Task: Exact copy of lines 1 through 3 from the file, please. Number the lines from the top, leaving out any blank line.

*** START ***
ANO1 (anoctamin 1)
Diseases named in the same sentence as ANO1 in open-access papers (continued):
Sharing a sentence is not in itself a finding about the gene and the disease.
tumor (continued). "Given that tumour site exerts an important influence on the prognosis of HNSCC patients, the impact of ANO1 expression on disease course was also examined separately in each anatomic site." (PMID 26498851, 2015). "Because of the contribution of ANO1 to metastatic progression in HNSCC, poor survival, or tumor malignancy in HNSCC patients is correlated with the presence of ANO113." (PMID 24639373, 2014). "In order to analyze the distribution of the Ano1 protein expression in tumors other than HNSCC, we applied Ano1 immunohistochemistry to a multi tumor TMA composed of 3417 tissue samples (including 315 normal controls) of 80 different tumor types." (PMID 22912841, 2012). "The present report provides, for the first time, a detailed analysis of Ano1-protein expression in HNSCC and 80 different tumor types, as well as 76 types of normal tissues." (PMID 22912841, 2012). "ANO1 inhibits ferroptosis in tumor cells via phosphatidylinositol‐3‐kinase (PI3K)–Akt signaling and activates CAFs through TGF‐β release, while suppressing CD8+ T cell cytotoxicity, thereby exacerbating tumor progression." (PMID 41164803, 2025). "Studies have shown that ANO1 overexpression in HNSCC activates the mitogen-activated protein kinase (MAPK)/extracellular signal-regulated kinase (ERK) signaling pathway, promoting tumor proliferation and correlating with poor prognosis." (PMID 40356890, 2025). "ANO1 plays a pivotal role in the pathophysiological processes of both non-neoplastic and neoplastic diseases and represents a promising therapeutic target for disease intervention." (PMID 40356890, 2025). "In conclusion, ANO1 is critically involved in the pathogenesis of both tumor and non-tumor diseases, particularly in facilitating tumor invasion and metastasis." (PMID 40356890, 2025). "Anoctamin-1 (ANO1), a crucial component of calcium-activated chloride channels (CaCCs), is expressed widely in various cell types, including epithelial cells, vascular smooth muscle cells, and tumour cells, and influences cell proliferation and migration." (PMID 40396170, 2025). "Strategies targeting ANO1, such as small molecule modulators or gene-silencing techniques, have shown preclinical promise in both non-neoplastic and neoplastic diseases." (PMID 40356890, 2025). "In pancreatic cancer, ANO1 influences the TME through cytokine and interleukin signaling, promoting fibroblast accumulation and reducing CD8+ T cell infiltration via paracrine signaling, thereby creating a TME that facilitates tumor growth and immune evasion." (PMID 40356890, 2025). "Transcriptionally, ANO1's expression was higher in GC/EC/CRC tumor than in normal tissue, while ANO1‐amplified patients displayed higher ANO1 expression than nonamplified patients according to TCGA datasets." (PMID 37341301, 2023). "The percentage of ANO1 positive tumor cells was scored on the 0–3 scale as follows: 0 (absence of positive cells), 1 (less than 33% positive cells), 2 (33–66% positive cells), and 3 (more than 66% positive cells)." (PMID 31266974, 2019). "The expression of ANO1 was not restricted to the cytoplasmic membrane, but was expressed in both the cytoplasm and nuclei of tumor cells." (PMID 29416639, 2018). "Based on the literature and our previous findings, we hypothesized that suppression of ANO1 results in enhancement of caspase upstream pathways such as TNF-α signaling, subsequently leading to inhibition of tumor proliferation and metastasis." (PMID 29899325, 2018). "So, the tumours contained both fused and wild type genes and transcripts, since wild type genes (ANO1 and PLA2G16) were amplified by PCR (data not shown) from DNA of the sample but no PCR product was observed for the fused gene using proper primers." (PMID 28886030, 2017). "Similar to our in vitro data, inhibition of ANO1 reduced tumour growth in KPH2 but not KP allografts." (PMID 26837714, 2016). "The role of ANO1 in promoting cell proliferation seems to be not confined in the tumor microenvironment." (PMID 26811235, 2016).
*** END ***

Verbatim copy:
ANO1 (anoctamin 1)
Diseases named in the same sentence as ANO1 in open-access papers (continued):
Sharing a sentence is not in itself a finding about the gene and the disease.